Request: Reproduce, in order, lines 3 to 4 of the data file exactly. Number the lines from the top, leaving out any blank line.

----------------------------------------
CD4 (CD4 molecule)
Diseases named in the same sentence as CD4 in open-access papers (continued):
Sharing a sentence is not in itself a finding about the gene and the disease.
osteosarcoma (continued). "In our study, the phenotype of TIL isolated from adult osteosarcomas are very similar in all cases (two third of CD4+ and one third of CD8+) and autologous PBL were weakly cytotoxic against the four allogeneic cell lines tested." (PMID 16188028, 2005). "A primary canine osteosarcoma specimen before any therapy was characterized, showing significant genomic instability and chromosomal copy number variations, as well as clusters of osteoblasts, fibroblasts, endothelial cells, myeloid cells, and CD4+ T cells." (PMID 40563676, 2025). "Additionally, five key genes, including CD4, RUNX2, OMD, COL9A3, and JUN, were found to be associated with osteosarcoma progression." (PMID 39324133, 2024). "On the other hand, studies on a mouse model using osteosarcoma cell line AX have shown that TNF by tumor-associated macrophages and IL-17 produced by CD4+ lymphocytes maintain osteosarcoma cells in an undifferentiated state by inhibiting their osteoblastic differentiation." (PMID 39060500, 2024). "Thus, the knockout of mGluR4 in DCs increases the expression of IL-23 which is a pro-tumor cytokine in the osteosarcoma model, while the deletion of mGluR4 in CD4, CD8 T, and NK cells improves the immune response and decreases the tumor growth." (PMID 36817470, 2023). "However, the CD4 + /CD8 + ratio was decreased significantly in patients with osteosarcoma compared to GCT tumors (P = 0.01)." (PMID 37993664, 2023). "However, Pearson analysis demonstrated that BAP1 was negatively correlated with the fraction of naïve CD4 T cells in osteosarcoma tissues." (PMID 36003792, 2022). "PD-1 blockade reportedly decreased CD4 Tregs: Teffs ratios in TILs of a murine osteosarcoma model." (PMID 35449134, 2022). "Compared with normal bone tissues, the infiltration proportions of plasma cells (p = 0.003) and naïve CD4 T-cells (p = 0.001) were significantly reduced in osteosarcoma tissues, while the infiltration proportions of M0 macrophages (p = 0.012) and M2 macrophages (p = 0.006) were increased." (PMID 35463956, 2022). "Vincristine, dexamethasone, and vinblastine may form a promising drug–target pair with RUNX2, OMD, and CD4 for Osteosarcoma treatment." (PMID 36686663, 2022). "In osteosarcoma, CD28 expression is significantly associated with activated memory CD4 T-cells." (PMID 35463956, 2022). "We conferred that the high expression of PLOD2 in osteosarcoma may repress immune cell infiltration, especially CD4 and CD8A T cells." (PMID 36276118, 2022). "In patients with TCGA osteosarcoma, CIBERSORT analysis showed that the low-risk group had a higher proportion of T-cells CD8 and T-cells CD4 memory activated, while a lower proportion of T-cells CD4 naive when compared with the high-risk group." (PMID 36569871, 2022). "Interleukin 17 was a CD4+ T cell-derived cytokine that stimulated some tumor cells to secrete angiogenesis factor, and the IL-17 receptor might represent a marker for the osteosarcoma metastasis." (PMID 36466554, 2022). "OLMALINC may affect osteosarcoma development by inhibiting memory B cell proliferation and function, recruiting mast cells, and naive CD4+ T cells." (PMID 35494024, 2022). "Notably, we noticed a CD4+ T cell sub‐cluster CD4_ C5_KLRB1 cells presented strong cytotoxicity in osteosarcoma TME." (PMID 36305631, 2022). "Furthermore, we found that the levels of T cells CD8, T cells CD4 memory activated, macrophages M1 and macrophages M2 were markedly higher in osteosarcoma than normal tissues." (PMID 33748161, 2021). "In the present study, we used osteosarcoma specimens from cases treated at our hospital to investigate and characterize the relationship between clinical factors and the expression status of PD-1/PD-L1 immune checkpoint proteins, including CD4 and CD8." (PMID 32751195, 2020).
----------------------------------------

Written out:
Sharing a sentence is not in itself a finding about the gene and the disease.
osteosarcoma (continued). "In our study, the phenotype of TIL isolated from adult osteosarcomas are very similar in all cases (two third of CD4+ and one third of CD8+) and autologous PBL were weakly cytotoxic against the four allogeneic cell lines tested." (PMID 16188028, 2005). "A primary canine osteosarcoma specimen before any therapy was characterized, showing significant genomic instability and chromosomal copy number variations, as well as clusters of osteoblasts, fibroblasts, endothelial cells, myeloid cells, and CD4+ T cells." (PMID 40563676, 2025). "Additionally, five key genes, including CD4, RUNX2, OMD, COL9A3, and JUN, were found to be associated with osteosarcoma progression." (PMID 39324133, 2024). "On the other hand, studies on a mouse model using osteosarcoma cell line AX have shown that TNF by tumor-associated macrophages and IL-17 produced by CD4+ lymphocytes maintain osteosarcoma cells in an undifferentiated state by inhibiting their osteoblastic differentiation." (PMID 39060500, 2024). "Thus, the knockout of mGluR4 in DCs increases the expression of IL-23 which is a pro-tumor cytokine in the osteosarcoma model, while the deletion of mGluR4 in CD4, CD8 T, and NK cells improves the immune response and decreases the tumor growth." (PMID 36817470, 2023). "However, the CD4 + /CD8 + ratio was decreased significantly in patients with osteosarcoma compared to GCT tumors (P = 0.01)." (PMID 37993664, 2023). "However, Pearson analysis demonstrated that BAP1 was negatively correlated with the fraction of naïve CD4 T cells in osteosarcoma tissues." (PMID 36003792, 2022). "PD-1 blockade reportedly decreased CD4 Tregs: Teffs ratios in TILs of a murine osteosarcoma model." (PMID 35449134, 2022). "Compared with normal bone tissues, the infiltration proportions of plasma cells (p = 0.003) and naïve CD4 T-cells (p = 0.001) were significantly reduced in osteosarcoma tissues, while the infiltration proportions of M0 macrophages (p = 0.012) and M2 macrophages (p = 0.006) were increased." (PMID 35463956, 2022). "Vincristine, dexamethasone, and vinblastine may form a promising drug–target pair with RUNX2, OMD, and CD4 for Osteosarcoma treatment." (PMID 36686663, 2022). "In osteosarcoma, CD28 expression is significantly associated with activated memory CD4 T-cells." (PMID 35463956, 2022). "We conferred that the high expression of PLOD2 in osteosarcoma may repress immune cell infiltration, especially CD4 and CD8A T cells." (PMID 36276118, 2022). "In patients with TCGA osteosarcoma, CIBERSORT analysis showed that the low-risk group had a higher proportion of T-cells CD8 and T-cells CD4 memory activated, while a lower proportion of T-cells CD4 naive when compared with the high-risk group." (PMID 36569871, 2022). "Interleukin 17 was a CD4+ T cell-derived cytokine that stimulated some tumor cells to secrete angiogenesis factor, and the IL-17 receptor might represent a marker for the osteosarcoma metastasis." (PMID 36466554, 2022). "OLMALINC may affect osteosarcoma development by inhibiting memory B cell proliferation and function, recruiting mast cells, and naive CD4+ T cells." (PMID 35494024, 2022). "Notably, we noticed a CD4+ T cell sub‐cluster CD4_ C5_KLRB1 cells presented strong cytotoxicity in osteosarcoma TME." (PMID 36305631, 2022). "Furthermore, we found that the levels of T cells CD8, T cells CD4 memory activated, macrophages M1 and macrophages M2 were markedly higher in osteosarcoma than normal tissues." (PMID 33748161, 2021). "In the present study, we used osteosarcoma specimens from cases treated at our hospital to investigate and characterize the relationship between clinical factors and the expression status of PD-1/PD-L1 immune checkpoint proteins, including CD4 and CD8." (PMID 32751195, 2020).